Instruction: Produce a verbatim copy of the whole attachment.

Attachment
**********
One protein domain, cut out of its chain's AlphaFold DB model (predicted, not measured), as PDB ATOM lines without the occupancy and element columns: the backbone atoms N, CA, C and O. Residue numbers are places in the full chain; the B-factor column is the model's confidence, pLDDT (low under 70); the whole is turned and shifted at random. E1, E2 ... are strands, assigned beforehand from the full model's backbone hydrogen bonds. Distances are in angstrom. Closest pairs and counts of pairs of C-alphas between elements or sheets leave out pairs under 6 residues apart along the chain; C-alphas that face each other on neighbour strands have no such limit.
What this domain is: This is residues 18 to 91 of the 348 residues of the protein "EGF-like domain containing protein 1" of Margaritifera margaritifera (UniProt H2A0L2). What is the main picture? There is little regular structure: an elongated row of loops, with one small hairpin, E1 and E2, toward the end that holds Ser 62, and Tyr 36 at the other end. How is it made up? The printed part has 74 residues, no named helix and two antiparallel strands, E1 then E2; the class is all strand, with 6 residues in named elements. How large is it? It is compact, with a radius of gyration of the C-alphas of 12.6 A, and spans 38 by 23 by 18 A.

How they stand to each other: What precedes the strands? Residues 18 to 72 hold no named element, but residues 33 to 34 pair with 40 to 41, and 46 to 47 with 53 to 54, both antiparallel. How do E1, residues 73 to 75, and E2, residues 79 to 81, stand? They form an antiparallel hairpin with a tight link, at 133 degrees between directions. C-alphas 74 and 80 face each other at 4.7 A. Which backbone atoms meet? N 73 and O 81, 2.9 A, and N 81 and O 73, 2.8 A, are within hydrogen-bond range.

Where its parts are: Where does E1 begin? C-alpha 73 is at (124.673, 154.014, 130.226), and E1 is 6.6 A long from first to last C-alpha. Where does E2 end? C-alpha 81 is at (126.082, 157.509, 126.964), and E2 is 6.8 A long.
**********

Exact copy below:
One protein domain, cut out of its chain's AlphaFold DB model (predicted, not measured), as PDB ATOM lines without the occupancy and element columns: the backbone atoms N, CA, C and O. Residue numbers are places in the full chain; the B-factor column is the model's confidence, pLDDT (low under 70); the whole is turned and shifted at random. E1, E2 ... are strands, assigned beforehand from the full model's backbone hydrogen bonds. Distances are in angstrom. Closest pairs and counts of pairs of C-alphas between elements or sheets leave out pairs under 6 residues apart along the chain; C-alphas that face each other on neighbour strands have no such limit.
What this domain is: This is residues 18 to 91 of the 348 residues of the protein "EGF-like domain containing protein 1" of Margaritifera margaritifera (UniProt H2A0L2). What is the main picture? There is little regular structure: an elongated row of loops, with one small hairpin, E1 and E2, toward the end that holds Ser 62, and Tyr 36 at the other end. How is it made up? The printed part has 74 residues, no named helix and two antiparallel strands, E1 then E2; the class is all strand, with 6 residues in named elements. How large is it? It is compact, with a radius of gyration of the C-alphas of 12.6 A, and spans 38 by 23 by 18 A.

How they stand to each other: What precedes the strands? Residues 18 to 72 hold no named element, but residues 33 to 34 pair with 40 to 41, and 46 to 47 with 53 to 54, both antiparallel. How do E1, residues 73 to 75, and E2, residues 79 to 81, stand? They form an antiparallel hairpin with a tight link, at 133 degrees between directions. C-alphas 74 and 80 face each other at 4.7 A. Which backbone atoms meet? N 73 and O 81, 2.9 A, and N 81 and O 73, 2.8 A, are within hydrogen-bond range.

Where its parts are: Where does E1 begin? C-alpha 73 is at (124.673, 154.014, 130.226), and E1 is 6.6 A long from first to last C-alpha. Where does E2 end? C-alpha 81 is at (126.082, 157.509, 126.964), and E2 is 6.8 A long.